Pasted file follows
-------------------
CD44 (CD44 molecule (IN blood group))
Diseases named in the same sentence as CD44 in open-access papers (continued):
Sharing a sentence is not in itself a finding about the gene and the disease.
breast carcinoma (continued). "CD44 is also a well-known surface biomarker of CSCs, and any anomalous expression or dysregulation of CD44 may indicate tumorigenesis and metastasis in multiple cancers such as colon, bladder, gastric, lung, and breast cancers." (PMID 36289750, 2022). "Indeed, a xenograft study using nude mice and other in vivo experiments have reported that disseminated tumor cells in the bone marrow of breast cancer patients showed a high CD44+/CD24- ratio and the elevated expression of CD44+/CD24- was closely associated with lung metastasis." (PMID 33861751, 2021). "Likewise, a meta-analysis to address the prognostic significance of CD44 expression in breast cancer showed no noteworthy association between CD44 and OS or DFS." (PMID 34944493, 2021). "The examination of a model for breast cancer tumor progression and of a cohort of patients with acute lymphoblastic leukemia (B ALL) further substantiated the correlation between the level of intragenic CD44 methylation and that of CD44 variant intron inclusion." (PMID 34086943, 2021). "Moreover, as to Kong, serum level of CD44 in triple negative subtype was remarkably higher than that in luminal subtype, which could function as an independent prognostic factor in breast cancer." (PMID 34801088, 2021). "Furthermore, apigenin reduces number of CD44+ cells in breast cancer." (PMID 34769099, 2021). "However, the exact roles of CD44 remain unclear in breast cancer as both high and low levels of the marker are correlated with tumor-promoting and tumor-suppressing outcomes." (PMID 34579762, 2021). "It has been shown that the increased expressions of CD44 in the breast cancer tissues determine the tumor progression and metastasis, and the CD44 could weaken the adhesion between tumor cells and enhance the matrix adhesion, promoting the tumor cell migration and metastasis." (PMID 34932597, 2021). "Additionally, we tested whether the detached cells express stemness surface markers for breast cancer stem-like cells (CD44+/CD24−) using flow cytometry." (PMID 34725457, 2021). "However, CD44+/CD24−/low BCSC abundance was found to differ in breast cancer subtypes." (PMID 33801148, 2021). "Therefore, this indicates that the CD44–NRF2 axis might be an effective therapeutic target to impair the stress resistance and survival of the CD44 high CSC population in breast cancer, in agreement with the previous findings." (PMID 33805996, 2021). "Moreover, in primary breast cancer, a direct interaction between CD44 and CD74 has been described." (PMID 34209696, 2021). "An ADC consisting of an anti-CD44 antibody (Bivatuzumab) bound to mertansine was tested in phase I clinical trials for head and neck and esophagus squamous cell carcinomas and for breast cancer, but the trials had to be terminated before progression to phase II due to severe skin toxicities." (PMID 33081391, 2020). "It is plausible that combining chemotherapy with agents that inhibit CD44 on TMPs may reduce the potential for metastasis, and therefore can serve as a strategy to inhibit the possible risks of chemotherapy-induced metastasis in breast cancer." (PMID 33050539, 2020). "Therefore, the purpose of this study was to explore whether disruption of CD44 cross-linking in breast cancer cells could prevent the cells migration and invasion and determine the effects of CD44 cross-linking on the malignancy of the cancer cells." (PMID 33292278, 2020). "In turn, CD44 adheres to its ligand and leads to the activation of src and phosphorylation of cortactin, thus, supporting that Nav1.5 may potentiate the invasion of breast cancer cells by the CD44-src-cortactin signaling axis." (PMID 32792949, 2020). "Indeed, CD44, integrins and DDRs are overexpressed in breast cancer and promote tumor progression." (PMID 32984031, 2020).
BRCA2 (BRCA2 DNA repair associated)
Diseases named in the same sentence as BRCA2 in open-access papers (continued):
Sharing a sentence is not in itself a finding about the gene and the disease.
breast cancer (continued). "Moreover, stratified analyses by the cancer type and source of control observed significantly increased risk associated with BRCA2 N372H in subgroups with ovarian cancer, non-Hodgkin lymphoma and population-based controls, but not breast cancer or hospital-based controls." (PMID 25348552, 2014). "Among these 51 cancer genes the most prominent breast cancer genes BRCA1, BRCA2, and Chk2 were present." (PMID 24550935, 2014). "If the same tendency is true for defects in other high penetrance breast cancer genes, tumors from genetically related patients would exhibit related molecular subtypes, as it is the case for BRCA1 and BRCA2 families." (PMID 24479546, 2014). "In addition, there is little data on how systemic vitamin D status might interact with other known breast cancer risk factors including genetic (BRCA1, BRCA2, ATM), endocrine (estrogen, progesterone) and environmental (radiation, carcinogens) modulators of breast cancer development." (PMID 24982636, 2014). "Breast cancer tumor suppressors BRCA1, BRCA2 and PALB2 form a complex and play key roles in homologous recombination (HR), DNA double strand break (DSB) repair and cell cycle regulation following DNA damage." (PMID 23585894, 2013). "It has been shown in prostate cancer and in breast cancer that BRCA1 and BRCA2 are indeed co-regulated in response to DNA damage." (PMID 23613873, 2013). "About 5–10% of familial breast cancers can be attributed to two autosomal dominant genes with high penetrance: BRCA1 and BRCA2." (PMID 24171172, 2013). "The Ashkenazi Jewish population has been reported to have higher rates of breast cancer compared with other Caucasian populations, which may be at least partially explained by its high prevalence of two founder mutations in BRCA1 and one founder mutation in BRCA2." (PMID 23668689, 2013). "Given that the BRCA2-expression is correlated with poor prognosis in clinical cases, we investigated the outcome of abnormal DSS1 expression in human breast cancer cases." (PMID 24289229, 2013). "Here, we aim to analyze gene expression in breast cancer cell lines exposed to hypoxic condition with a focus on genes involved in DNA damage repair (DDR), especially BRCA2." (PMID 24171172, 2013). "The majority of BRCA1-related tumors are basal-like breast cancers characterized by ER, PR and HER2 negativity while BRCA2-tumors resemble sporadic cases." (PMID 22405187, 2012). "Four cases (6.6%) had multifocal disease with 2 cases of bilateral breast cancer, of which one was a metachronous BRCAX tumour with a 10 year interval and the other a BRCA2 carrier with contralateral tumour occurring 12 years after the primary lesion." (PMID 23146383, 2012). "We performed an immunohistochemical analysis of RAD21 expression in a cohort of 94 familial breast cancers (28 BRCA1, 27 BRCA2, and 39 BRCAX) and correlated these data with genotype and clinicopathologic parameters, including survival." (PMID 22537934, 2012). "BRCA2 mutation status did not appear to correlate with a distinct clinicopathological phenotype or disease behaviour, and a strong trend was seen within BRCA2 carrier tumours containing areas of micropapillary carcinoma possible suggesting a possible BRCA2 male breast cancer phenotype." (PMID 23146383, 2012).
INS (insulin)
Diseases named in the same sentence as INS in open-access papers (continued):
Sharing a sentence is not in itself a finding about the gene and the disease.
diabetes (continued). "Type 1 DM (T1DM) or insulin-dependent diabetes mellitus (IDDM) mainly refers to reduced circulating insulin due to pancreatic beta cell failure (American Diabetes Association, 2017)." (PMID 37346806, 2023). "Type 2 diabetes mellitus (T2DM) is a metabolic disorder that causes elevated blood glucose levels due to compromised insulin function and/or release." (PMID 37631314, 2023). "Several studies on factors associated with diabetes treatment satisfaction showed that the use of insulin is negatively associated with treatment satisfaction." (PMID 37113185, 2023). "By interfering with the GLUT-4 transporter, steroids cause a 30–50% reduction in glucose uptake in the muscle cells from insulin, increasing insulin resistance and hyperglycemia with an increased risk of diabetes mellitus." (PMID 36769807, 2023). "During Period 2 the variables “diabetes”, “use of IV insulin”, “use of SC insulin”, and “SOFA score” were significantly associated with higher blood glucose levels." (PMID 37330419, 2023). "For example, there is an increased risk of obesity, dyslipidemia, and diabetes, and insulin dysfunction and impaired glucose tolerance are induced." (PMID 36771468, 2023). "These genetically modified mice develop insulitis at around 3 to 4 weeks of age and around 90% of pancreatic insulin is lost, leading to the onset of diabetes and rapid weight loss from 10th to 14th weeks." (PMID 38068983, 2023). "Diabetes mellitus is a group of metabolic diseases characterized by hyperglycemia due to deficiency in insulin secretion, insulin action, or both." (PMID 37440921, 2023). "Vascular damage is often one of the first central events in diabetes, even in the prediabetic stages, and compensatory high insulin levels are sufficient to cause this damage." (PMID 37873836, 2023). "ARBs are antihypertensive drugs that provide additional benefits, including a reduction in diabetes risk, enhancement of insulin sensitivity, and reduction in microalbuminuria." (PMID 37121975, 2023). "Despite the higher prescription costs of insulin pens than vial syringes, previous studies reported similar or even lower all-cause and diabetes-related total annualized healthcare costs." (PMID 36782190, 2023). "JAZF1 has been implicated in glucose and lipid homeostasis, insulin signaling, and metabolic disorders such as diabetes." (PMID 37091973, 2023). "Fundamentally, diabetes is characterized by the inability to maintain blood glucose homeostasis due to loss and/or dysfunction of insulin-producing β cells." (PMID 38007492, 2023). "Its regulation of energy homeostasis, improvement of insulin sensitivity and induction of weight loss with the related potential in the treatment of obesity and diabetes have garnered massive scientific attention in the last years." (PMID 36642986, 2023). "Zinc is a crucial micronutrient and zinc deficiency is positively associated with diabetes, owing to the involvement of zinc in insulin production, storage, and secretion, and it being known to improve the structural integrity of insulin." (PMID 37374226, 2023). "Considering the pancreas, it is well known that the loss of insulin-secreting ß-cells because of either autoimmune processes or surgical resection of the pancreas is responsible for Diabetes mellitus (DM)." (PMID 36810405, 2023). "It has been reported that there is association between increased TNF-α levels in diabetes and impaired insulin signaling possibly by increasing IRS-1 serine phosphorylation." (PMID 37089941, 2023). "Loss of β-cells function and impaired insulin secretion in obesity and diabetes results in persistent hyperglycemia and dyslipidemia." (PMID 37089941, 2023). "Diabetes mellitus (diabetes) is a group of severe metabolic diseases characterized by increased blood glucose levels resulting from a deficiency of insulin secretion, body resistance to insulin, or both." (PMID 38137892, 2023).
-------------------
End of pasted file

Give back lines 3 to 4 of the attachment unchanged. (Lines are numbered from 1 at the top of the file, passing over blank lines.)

Sharing a sentence is not in itself a finding about the gene and the disease.
breast carcinoma (continued). "CD44 is also a well-known surface biomarker of CSCs, and any anomalous expression or dysregulation of CD44 may indicate tumorigenesis and metastasis in multiple cancers such as colon, bladder, gastric, lung, and breast cancers." (PMID 36289750, 2022). "Indeed, a xenograft study using nude mice and other in vivo experiments have reported that disseminated tumor cells in the bone marrow of breast cancer patients showed a high CD44+/CD24- ratio and the elevated expression of CD44+/CD24- was closely associated with lung metastasis." (PMID 33861751, 2021). "Likewise, a meta-analysis to address the prognostic significance of CD44 expression in breast cancer showed no noteworthy association between CD44 and OS or DFS." (PMID 34944493, 2021). "The examination of a model for breast cancer tumor progression and of a cohort of patients with acute lymphoblastic leukemia (B ALL) further substantiated the correlation between the level of intragenic CD44 methylation and that of CD44 variant intron inclusion." (PMID 34086943, 2021). "Moreover, as to Kong, serum level of CD44 in triple negative subtype was remarkably higher than that in luminal subtype, which could function as an independent prognostic factor in breast cancer." (PMID 34801088, 2021). "Furthermore, apigenin reduces number of CD44+ cells in breast cancer." (PMID 34769099, 2021). "However, the exact roles of CD44 remain unclear in breast cancer as both high and low levels of the marker are correlated with tumor-promoting and tumor-suppressing outcomes." (PMID 34579762, 2021). "It has been shown that the increased expressions of CD44 in the breast cancer tissues determine the tumor progression and metastasis, and the CD44 could weaken the adhesion between tumor cells and enhance the matrix adhesion, promoting the tumor cell migration and metastasis." (PMID 34932597, 2021). "Additionally, we tested whether the detached cells express stemness surface markers for breast cancer stem-like cells (CD44+/CD24−) using flow cytometry." (PMID 34725457, 2021). "However, CD44+/CD24−/low BCSC abundance was found to differ in breast cancer subtypes." (PMID 33801148, 2021). "Therefore, this indicates that the CD44–NRF2 axis might be an effective therapeutic target to impair the stress resistance and survival of the CD44 high CSC population in breast cancer, in agreement with the previous findings." (PMID 33805996, 2021). "Moreover, in primary breast cancer, a direct interaction between CD44 and CD74 has been described." (PMID 34209696, 2021). "An ADC consisting of an anti-CD44 antibody (Bivatuzumab) bound to mertansine was tested in phase I clinical trials for head and neck and esophagus squamous cell carcinomas and for breast cancer, but the trials had to be terminated before progression to phase II due to severe skin toxicities." (PMID 33081391, 2020). "It is plausible that combining chemotherapy with agents that inhibit CD44 on TMPs may reduce the potential for metastasis, and therefore can serve as a strategy to inhibit the possible risks of chemotherapy-induced metastasis in breast cancer." (PMID 33050539, 2020). "Therefore, the purpose of this study was to explore whether disruption of CD44 cross-linking in breast cancer cells could prevent the cells migration and invasion and determine the effects of CD44 cross-linking on the malignancy of the cancer cells." (PMID 33292278, 2020). "In turn, CD44 adheres to its ligand and leads to the activation of src and phosphorylation of cortactin, thus, supporting that Nav1.5 may potentiate the invasion of breast cancer cells by the CD44-src-cortactin signaling axis." (PMID 32792949, 2020). "Indeed, CD44, integrins and DDRs are overexpressed in breast cancer and promote tumor progression." (PMID 32984031, 2020).